Hammond plans tax crackdown on ‘synthetic self-employed’ in Budget

The Treasury is finalising plans to overhaul tax rules which allow self-employed people to avoid paying national insurance contributions.

The move will be targeted at people who set themselves up as private companies to take on work. 

The BBC understands it could be announced in this month’s Budget.

The Treasury believes a third of people claiming self-employed status as a “personal service company” are actually full employees and should pay more tax.

It says without reform, high levels of non-compliance with tax rules could cost HM Revenue and Customs, which collects taxes, £1.2bn a year by 2023.

It is now looking at demanding that firms which use personal service company contractors take legal responsibility for ensuring “off-payroll” contractors stick to the tax rules known as IR35.

A similar move in the public sector on “synthetic” self-employed has raised £410m extra in taxes since 2016, HMRC estimates suggest.

Full employees pay higher levels of national insurance compared with the self-employed.

Philip Hammond is under pressure to raise taxes at the Budget following the Prime Minister’s pledge of £20bn worth of extra spending on the NHS by 2023.

Personal income tax allowances could be frozen, despite a Tory pledge at the 2017 election that they would rise to £12,500 for lower rate taxpayers and £50,000 for higher rate taxpayers by 2020.

Freezing them could raise up to £2bn a year.

Reform of the IR35 rules would not raise as much, but might be less politically controversial.

Angry reaction

In March 2017, the chancellor failed to gain Parliamentary support for an increase in national insurance contributions from the self-employed and had to abandon the move.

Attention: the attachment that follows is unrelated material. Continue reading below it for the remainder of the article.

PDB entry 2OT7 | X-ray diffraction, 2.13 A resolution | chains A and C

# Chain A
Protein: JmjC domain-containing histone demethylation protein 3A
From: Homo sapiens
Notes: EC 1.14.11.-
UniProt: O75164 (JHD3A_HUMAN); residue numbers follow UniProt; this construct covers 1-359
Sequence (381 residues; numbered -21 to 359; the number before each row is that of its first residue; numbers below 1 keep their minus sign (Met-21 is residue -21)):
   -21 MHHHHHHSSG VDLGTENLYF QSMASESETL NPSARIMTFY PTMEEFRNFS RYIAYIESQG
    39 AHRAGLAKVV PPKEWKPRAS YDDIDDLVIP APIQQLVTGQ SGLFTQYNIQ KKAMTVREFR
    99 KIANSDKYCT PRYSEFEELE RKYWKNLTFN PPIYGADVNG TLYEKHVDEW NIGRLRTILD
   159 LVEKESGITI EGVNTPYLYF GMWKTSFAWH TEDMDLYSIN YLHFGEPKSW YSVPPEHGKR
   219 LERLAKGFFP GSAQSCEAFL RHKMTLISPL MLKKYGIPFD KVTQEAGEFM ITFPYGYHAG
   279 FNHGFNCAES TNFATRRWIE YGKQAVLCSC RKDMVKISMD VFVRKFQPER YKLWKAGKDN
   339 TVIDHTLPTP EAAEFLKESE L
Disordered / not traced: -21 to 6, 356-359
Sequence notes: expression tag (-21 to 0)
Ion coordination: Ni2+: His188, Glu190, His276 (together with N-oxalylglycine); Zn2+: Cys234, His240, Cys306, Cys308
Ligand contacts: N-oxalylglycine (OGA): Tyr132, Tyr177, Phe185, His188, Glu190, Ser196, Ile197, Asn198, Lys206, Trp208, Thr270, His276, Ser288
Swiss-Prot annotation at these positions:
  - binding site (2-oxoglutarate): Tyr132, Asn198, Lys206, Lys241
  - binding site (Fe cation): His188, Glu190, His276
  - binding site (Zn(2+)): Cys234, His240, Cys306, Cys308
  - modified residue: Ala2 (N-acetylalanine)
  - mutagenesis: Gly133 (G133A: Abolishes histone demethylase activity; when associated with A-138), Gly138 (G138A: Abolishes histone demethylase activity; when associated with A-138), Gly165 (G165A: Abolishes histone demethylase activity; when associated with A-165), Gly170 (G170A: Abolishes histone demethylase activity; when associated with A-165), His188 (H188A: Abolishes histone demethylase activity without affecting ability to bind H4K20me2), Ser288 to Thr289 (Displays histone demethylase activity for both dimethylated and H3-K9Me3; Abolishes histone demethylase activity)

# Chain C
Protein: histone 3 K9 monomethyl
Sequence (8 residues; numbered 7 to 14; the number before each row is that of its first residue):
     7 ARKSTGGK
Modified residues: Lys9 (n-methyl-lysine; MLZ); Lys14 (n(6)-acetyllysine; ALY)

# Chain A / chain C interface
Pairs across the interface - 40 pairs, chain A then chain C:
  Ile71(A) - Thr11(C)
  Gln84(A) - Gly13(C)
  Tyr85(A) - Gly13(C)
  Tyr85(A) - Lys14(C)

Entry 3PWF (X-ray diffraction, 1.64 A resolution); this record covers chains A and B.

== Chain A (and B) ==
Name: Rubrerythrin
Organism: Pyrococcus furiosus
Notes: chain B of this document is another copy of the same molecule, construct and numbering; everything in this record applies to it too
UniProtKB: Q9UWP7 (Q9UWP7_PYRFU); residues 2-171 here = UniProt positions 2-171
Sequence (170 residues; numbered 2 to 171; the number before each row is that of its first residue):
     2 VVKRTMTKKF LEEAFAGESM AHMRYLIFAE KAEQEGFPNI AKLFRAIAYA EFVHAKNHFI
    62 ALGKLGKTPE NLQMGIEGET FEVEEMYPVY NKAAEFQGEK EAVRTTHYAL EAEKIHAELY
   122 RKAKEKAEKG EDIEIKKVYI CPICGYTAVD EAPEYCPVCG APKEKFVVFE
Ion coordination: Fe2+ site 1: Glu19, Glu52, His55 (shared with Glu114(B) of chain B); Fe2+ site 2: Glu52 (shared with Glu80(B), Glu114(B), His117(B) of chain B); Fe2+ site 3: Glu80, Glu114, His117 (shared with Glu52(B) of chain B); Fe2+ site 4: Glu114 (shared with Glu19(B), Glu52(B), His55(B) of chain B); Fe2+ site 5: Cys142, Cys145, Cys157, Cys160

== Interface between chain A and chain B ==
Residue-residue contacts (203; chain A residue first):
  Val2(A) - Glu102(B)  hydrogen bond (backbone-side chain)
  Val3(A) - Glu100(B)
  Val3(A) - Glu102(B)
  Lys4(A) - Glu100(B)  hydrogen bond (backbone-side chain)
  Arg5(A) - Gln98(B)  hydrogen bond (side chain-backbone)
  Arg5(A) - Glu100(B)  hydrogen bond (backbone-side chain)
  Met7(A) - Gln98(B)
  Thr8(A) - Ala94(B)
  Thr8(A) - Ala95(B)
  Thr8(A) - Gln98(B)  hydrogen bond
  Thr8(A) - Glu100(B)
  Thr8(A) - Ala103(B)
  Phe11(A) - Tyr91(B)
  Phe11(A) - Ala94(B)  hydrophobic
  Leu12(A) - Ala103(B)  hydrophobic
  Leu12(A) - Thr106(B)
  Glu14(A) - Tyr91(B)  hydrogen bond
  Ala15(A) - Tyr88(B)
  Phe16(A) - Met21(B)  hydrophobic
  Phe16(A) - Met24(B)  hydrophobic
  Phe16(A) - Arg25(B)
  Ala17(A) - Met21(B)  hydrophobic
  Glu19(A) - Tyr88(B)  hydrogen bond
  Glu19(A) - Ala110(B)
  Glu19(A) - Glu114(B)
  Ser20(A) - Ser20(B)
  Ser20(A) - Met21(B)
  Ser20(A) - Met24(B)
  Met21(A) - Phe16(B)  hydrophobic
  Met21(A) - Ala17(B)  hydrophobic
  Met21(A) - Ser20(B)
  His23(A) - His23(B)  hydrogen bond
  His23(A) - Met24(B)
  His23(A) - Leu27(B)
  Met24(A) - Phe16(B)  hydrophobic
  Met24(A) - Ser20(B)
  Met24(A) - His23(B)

Without a majority in Parliament, the Conservatives know that any major changes on tax might be voted down.

Representatives of the contracting industry are also likely to react with anger at the proposed changes.

They point out that freelancers charge more for their services than they would if they were “employed”, so any tax gain would be wiped out, as incomes on which tax is paid would be lower.

It is also argued that the public sector reforms on who enforces the rules have been beset with difficulty. 

“The Treasury’s claim that it is losing money is based on an ideological flaw and fails to acknowledge the ‘freelance premium’ that individuals charge for their services, compared to what they earn when they are in full-time employment,” said David Chaplin, chief executive of Contractor Calculator which gives advice to self-employed workers.

“That fact alone should blow IR35 out of the water, yet HMRC maintains that individuals are avoiding tax.

“This isn’t true. HMRC’s own calculations demonstrate that 84% of the perceived tax loss where an individual is engaged via a personal service company results from the hiring organisation not having to pay employer’s national insurance.

“Despite this, HMRC continues to suggest that flexible workers are responsible for this perceived shortfall.”

The Association of Independent Professionals and the Self Employed (IPSE), agreed with Mr Chaplin. 

Its deputy director of policy, Andy Chamberlain, said: “Business groups have been almost unanimous in their view on this issue. 

“Businesses will not be ready to implement such a measure in April 2019. If the chancellor does push ahead with this, he will be flying in the face of the very businesses he pledged to support less than two weeks ago at the Conservative Party conference.”